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Behavior and Design of Distributed Belt Walls as Virtual Outriggers for Concrete High-Rise Buildings

International Journal of Concrete Structures and Materials201913:1

https://doi.org/10.1186/s40069-018-0311-2

  • Received: 17 August 2018
  • Accepted: 3 October 2018
  • Published:

Abstract

A new lateral force-resisting structural system for concrete high-rise buildings, distributed belt wall system, is proposed. Unlike conventional belt structures, the belt walls infilling the space between perimeter columns are distributed separately along the overall building height. In this study, the force transfer mechanism and performance of the distributed belt walls, acting as virtual outriggers under lateral load, are investigated. For the reinforcement of the belt walls subjected to high shear demand, a reinforcing method using high-strength prestressing strands (i.e. PSC belt wall) is suggested, and the shear strength of the PSC belt walls is estimated based on the compression field theory. By performing nonlinear finite element analysis, the shear behavior of the PSC belt walls, including cracking and yield strengths, is investigated in detail. Based on these investigations, recommendations for the shear design of the belt walls reinforced by high-strength prestressing strands are given.

Keywords

  • belt wall
  • outrigger
  • shear design
  • prestressed concrete
  • compression field theory
  • lateral force-resisting system
  • high-rise building

1 Introduction

In high-rise buildings subjected to lateral loads such as wind and earthquake, outrigger structures connecting the perimeter columns to the core wall have been traditionally used to reduce lateral drift. By converting bending moment acting in the core wall into axial tension and compression forces of the perimeter columns, the outrigger contributes to reduction in the lateral drift at the top floor of the building. In addition, if the perimeter columns are tied by a strong belt structure, the outrigger effect can spread over the adjacent columns to which the outrigger is not directly connected. However, as shown in Fig. 1a, the conventional outrigger system has disadvantages in architectural planning, due to interference with space planning at the floor where the outrigger members are installed.
Fig. 1
Fig. 1

Conventional and alternative outrigger systems for high-rise buildings.

To overcome such disadvantages, alternative outrigger systems such as the offset outrigger and virtual outrigger have been studied (Stafford Smith et al. 1996; Nair 1998; Dean et al. 2001; Choi and Joseph 2012; Eom et al. 2013). As shown in Fig. 1b, in such alterative outrigger systems, the conventional outriggers connecting directly the core wall with the perimeter columns are not used. Instead, only belt structures to tie the adjacent perimeter columns are used. Although the core wall is not connected directly with the perimeter columns, a portion of the horizontal shear force acting on the core wall is transferred to the belt structures through the upper (or lower) floor slab, and the shear force is returned to the core wall through the lower (or upper) floor slab. Through this process, axial tension and compression forces are induced in the perimeter columns tied to the belt structures, while the bending moment acting on the core wall is reduced (Nair 1998).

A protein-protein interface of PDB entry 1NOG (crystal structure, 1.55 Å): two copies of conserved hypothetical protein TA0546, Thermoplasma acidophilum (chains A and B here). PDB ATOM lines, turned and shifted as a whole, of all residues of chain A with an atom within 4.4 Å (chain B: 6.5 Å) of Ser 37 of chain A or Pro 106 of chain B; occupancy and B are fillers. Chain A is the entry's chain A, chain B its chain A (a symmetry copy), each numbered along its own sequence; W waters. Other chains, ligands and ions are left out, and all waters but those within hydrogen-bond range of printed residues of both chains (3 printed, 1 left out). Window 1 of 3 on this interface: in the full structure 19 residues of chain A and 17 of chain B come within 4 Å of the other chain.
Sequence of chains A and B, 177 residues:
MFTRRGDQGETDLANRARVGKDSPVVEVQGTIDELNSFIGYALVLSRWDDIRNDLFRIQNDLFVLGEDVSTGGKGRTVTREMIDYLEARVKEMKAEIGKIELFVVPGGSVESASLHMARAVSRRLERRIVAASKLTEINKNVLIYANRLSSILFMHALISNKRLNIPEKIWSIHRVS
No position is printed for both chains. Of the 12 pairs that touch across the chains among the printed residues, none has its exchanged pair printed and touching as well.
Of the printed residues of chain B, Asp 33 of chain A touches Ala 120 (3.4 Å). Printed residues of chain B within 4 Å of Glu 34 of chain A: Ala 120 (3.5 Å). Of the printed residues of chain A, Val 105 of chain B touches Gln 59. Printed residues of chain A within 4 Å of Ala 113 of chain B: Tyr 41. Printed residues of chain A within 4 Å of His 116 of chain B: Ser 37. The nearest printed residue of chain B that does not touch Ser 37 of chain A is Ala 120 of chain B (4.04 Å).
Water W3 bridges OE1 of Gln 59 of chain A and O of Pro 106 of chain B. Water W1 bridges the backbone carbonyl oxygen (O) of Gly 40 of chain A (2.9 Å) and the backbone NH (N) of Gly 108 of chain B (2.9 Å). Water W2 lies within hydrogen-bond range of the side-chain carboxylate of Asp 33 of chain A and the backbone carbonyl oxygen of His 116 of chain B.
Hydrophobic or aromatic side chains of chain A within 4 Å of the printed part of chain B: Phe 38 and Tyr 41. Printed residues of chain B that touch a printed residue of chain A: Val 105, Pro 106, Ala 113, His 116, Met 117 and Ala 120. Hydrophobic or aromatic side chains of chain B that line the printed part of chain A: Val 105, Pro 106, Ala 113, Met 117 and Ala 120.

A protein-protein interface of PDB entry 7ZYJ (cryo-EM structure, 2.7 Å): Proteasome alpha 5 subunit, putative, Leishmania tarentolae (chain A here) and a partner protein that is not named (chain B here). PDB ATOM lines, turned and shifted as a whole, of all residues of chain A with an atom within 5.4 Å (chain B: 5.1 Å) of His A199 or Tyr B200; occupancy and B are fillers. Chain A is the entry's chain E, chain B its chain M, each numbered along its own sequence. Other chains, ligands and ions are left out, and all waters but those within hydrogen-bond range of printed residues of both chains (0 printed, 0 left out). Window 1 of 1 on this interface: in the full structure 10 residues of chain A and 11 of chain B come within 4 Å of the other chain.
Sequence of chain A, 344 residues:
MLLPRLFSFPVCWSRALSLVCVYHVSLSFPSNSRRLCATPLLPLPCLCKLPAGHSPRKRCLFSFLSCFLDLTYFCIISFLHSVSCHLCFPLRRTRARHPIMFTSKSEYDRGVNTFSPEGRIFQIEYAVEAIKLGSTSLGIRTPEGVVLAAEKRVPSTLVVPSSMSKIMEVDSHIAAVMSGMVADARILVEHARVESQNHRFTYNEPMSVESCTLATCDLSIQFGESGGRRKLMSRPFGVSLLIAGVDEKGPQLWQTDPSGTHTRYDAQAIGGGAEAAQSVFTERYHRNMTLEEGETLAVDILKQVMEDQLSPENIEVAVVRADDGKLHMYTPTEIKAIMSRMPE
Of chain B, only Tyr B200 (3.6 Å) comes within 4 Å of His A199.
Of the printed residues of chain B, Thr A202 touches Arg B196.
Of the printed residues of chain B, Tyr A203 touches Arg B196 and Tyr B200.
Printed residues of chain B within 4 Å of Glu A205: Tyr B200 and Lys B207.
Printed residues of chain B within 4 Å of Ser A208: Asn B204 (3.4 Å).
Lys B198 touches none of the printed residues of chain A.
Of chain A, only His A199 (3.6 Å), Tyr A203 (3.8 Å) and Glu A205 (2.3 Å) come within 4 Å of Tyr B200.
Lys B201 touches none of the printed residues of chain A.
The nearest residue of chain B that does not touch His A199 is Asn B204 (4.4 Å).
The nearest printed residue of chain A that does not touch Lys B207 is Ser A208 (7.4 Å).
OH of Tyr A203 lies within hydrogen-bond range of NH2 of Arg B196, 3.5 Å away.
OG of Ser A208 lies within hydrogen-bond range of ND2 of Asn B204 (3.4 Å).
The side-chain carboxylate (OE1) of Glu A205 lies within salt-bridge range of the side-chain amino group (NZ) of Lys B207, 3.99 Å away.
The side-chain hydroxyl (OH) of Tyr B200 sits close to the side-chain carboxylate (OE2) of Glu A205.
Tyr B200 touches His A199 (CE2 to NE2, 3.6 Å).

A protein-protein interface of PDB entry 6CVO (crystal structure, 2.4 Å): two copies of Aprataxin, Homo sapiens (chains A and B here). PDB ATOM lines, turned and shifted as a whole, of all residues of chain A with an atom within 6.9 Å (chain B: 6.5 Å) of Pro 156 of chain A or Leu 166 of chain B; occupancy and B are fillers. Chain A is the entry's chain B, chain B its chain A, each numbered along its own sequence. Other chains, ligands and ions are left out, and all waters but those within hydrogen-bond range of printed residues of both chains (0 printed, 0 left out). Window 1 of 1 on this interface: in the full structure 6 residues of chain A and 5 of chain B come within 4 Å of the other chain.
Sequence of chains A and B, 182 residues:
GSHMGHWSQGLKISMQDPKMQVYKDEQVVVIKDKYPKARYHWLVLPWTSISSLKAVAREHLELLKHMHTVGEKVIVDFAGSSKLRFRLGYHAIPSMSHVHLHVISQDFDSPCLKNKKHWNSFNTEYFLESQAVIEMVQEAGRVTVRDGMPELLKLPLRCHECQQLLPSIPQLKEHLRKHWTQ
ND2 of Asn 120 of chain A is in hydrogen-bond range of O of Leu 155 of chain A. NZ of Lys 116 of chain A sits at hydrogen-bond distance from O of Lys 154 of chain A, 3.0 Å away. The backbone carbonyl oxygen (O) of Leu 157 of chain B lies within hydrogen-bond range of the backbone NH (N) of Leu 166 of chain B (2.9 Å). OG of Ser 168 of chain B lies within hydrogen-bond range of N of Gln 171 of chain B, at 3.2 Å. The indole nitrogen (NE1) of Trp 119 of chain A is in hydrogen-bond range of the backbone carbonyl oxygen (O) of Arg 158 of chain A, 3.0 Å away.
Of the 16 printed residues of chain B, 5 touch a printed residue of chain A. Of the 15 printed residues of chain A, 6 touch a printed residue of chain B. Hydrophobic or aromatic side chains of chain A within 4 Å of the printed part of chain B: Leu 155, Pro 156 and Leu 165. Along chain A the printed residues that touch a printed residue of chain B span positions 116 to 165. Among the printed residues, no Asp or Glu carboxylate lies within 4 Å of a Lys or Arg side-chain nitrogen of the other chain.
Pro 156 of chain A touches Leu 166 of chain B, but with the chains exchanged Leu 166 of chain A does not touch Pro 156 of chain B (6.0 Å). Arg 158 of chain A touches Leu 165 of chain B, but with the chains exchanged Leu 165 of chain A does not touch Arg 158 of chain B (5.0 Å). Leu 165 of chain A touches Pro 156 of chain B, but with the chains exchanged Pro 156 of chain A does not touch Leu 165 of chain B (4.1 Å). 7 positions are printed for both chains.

Currently, the outrigger and belt structures carrying large forces are mostly constructed by steel or steel–concrete composite trusses, while the core walls are often constructed by reinforce concrete (see Fig. 2). In this case, overall construction period can increase due to interference between the steel construction process of the outrigger and belt trusses and the concrete construction process of the core walls. Furthermore, structural details at the connection where the outrigger members are joined to the core wall are complicated. This is also the same for the connection to the perimeter columns constructed by reinforced concrete. On the other hand, if concrete walls can be used as the outrigger and belt structures, complicated connection details might be avoided, and construction period and cost might be also reduced because interference between the construction processes is minimized.
Fig. 2
Fig. 2

Mixed construction of steel outrigger and belt trusses and reinforced concrete core wall and columns.

Thus, a new lateral force-resisting system for concrete high-rise buildings, distributed belt wall system, is proposed in this study. In the distributed belt wall system, first, belt walls are used without outrigger, and thus they contributes to the lateral force resistance of the building by acting as virtual outriggers (Stafford Smith et al. 1996; Nair 1998). Second, by distributing the belt walls over the building height, instead of concentrating at a specific floor, such as the mid-height and roof, space loss at the floor where outrigger and/or belt structures are installed is minimized. Third, in the constructional viewpoint, by using concrete belt walls, it is possible to minimize interference with the concrete construction process of the adjacent perimeter columns and core walls.